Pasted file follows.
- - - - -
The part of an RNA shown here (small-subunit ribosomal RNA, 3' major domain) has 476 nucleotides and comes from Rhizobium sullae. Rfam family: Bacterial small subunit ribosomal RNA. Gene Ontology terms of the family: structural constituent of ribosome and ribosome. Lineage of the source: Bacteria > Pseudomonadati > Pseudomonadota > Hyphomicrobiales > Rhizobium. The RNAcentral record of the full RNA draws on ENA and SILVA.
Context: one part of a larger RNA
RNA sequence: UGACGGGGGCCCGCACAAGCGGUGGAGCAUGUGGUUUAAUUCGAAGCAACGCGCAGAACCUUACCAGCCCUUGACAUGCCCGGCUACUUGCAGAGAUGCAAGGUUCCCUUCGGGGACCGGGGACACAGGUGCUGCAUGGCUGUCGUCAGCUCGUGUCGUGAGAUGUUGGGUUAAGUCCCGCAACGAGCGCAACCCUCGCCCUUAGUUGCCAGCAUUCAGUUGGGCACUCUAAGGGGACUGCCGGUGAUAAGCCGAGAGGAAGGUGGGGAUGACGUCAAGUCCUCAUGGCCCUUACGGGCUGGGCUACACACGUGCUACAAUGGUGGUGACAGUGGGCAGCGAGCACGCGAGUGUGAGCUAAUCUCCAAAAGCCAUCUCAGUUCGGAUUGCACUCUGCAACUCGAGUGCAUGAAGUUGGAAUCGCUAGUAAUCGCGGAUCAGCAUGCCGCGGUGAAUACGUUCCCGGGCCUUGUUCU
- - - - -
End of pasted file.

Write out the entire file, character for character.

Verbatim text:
The part of an RNA shown here (small-subunit ribosomal RNA, 3' major domain) has 476 nucleotides and comes from Rhizobium sullae. Rfam family: Bacterial small subunit ribosomal RNA. Gene Ontology terms of the family: structural constituent of ribosome and ribosome. Lineage of the source: Bacteria > Pseudomonadati > Pseudomonadota > Hyphomicrobiales > Rhizobium. The RNAcentral record of the full RNA draws on ENA and SILVA.
Context: one part of a larger RNA
RNA sequence: UGACGGGGGCCCGCACAAGCGGUGGAGCAUGUGGUUUAAUUCGAAGCAACGCGCAGAACCUUACCAGCCCUUGACAUGCCCGGCUACUUGCAGAGAUGCAAGGUUCCCUUCGGGGACCGGGGACACAGGUGCUGCAUGGCUGUCGUCAGCUCGUGUCGUGAGAUGUUGGGUUAAGUCCCGCAACGAGCGCAACCCUCGCCCUUAGUUGCCAGCAUUCAGUUGGGCACUCUAAGGGGACUGCCGGUGAUAAGCCGAGAGGAAGGUGGGGAUGACGUCAAGUCCUCAUGGCCCUUACGGGCUGGGCUACACACGUGCUACAAUGGUGGUGACAGUGGGCAGCGAGCACGCGAGUGUGAGCUAAUCUCCAAAAGCCAUCUCAGUUCGGAUUGCACUCUGCAACUCGAGUGCAUGAAGUUGGAAUCGCUAGUAAUCGCGGAUCAGCAUGCCGCGGUGAAUACGUUCCCGGGCCUUGUUCU